Investigating, asking every town-step along the way — in Cartegena, Mangangue, in Mompós and finally El Banco — I felt I could do it. Every one (including the Policia Nacional) assured me it was safe. In El Banco, I hopped a launch heading upstream to Barrancabermeja. For 7.5 hours, we stopped at every port village along the way. Cattlelands and savannahs stretched along both banks. Over the years, I passed the word. Even still, not many foreigners carve a wake into the earthen waters of one of South America’s greatest rivers.


Northward we travel, Rocinante and I. The weather is such a relief after weeks of Bogotá’s chill rain. Even though the sun sets at the same time as in the capital, the days seem longer. By noon, the heat swells, driving people inside for a post-lunch siesta on a hammock in interior courtyards. Walking around the cities and pueblos updating V!VA Colombia, I must take care against sunstroke. It isn’t all about hotels and restaurants, banks and internet cafés, however. I also search out the cool river balnearios for a dip, searching tree tops for howler monkeys and colorful macaws. The calm, warm waters of the Caribbean, though, are yet kilometers away.

Editor’s note: Lorraine Caputo is one of V!VA’s longest-tenured writers. These days, she’s back on the road in Colombia, updating our 2011 edition of the book. Check the blog for more of her updates from the road.

On the Road — Colombia: Into Bogotá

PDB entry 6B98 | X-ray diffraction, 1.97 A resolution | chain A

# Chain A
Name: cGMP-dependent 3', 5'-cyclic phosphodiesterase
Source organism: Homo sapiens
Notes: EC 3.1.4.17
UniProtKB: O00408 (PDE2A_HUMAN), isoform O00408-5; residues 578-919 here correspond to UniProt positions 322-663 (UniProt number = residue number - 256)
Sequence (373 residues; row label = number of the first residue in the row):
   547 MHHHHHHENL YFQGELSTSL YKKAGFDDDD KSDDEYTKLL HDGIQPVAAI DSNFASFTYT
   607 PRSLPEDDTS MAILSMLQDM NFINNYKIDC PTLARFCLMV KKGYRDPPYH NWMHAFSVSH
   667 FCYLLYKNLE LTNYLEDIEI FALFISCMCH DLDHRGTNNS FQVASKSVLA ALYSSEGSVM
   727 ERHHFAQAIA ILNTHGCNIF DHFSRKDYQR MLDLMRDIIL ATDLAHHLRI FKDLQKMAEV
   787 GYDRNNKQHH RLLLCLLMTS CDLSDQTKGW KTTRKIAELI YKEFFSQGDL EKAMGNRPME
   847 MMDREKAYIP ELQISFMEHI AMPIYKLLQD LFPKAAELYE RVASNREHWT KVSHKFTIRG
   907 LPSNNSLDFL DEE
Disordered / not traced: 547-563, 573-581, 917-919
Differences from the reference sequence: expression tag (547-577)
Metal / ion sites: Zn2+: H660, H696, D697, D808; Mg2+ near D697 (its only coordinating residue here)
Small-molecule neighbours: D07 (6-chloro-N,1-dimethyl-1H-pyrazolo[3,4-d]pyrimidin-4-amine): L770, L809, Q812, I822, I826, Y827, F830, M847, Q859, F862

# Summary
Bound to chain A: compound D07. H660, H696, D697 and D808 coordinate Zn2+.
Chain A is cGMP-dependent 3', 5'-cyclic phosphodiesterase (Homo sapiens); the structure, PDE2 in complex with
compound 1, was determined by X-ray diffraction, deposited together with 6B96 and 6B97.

The truckers had also surrounded Bogotá. For a week or so, roads radiating from Colombia’s capital were blocked by semi-rigs and tarp-covered straight trucks. Nothing and no one could get in or out — including me.

Finally I did make it, arriving early in the morning.

The ride to the Candelaria neighborhood took longer than usual.Calle 19, Avenida Jiménez and other major thoroughfares are torn up with the renovation of the Transmilenio (Bogotá’s answer to an above-ground metro).

Bogotá's endless roadworks. Photo by Lorraine Caputo

Anato, Colombia’s annual tourism fair, is being held all week at Corferias. I get my pass on the last day, wandering through the massive convention hall. This is an insiders’ only event, where hotel and hostel owners, tour operators and tourism offices have

Gone to the Fair. Photo by Lorraine Caputo

come from every corner of the country.

I walk up to the Islas Providencia and Santa Catalina booth. Upon seeing V!VA Colombia in my hand, the woman behind the counter yells out, “But that’s the guide all the French sail boaters show up with!” She calls to her co-workers. Their responses are like an echo, confirming what this Islander has told me.

As I approach the Guajira stand, a voice calls out to me. It’s Andrés Delgado, co-owner of Kaishi, a tour agency in that magical peninsula. From region to region I wend through this fair. More and more people greet me, including Oscar and Ivonne Gilède of Colombia Highlands in Villa de Leyva. I am shuttled  around, old friends introducing me to new ones who have joined the V!VA community, like Cristina of Provincia Hostel in Valledupar and Tim of the Gypsy Residence in Aracataca.